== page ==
How Aristotle 's Theory Of Who Deserves What? Essay

1184 Words Nov 10th, 2016 5 Pages
In the 1995 movie Seven, which portrays a serial killer John Doe, who is killing people in relationship to the seven deadly sins of the bible. John Doe is leading police detectives Mills, and Somerset around in a cat and mouse chase. While young and relentless Det. Mills, is partnered up with soon to retire Det. Somerset, who is fed up with the world and just wants to move to farm and retire. The movie takes many turns and in the end which will seem to be a surprise to an all too well-planned out finish by John Doe and Det. Mills. In Michael J. Sanders book Justice: What’s the right thing to do? One could see how both Det. Mill’s and John Doe’s actions are in question to by using Aristotle’s theory of “Who deserves what?” I plan to show how Aristotle’s theory of Who Deserves What is used in the movie by how he uses the purposes of Telos, Honorific and Deserves, bring together the book and movie in one overall understanding, who deserves to die.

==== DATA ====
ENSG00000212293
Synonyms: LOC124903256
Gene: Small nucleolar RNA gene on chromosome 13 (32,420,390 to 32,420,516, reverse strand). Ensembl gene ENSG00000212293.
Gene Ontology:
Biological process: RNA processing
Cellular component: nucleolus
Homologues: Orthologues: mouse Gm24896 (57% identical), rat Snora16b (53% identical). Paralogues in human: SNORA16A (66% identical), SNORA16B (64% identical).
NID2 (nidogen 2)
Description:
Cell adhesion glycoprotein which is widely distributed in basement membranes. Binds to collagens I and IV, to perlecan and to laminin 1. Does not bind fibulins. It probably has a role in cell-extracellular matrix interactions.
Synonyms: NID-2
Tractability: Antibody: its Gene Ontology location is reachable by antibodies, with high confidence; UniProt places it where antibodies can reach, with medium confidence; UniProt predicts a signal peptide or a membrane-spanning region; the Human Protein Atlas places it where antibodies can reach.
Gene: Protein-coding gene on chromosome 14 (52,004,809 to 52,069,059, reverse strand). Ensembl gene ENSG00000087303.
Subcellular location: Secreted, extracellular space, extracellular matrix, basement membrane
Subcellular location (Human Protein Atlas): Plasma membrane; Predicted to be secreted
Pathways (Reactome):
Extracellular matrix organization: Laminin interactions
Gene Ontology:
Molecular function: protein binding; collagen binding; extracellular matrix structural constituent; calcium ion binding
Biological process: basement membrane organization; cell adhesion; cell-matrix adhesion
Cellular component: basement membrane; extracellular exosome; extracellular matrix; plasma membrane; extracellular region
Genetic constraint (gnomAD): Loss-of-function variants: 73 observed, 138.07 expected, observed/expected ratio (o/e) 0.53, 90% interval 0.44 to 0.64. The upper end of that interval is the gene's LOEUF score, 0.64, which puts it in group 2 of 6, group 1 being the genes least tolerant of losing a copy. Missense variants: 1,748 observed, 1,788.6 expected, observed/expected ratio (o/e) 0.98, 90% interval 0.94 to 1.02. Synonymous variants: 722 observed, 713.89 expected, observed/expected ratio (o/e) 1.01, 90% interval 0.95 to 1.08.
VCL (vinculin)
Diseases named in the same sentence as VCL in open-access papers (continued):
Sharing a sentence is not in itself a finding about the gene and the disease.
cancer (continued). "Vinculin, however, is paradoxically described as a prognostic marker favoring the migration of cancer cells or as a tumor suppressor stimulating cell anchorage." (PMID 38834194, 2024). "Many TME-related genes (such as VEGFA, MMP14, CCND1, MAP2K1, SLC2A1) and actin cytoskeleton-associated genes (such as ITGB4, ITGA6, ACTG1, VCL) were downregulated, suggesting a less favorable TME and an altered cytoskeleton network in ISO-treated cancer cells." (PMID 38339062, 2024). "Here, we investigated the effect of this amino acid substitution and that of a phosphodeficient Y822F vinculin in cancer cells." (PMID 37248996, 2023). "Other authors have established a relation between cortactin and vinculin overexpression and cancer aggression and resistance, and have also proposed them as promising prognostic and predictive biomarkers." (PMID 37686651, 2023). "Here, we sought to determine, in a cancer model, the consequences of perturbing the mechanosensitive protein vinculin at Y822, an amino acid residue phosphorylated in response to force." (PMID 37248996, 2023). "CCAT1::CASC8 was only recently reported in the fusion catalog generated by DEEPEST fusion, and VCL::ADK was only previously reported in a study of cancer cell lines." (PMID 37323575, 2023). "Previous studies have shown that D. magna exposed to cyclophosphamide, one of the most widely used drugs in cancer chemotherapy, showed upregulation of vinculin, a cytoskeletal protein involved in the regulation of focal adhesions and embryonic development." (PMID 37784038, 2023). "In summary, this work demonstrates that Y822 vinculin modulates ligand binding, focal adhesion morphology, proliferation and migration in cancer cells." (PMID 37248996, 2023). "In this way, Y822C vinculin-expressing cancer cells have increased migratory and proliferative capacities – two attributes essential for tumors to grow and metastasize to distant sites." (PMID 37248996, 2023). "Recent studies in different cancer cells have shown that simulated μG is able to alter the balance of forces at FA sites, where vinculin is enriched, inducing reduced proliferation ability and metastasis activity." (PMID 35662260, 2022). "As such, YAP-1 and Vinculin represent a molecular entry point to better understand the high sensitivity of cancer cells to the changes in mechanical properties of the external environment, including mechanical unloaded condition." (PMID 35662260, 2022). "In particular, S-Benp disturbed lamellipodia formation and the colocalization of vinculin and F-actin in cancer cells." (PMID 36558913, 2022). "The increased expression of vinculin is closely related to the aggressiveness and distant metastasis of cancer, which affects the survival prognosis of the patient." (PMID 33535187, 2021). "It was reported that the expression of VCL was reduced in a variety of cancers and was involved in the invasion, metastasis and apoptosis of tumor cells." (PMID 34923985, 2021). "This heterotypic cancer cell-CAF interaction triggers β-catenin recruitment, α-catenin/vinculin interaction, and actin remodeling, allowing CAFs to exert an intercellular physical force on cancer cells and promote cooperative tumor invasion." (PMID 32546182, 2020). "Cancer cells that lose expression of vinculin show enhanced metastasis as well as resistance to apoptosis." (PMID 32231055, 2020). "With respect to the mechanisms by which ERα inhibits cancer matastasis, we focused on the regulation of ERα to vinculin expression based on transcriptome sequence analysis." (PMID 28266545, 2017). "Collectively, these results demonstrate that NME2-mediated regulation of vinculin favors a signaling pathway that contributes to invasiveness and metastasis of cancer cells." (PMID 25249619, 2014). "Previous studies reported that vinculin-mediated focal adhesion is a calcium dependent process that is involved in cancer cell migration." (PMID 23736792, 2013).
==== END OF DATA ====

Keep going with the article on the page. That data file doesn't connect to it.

Under Aristotle’s Who deserves what theory, Sandel’s book explains what is meant by Aristotle, “Justice is teleological, which defines rights requiring us to figure out the Telos (the purpose, end, or essential nature) of social practice in question” (Sandel, 2009). An example of Justice is Telos, would be to who deserves what? If there was an Olympic-sized pool that was being used by children on a hot day and an Olympic swimmer who may need to practice. Who would be more worthy to use the pool? By Aristotle’s theory of Telos, it…

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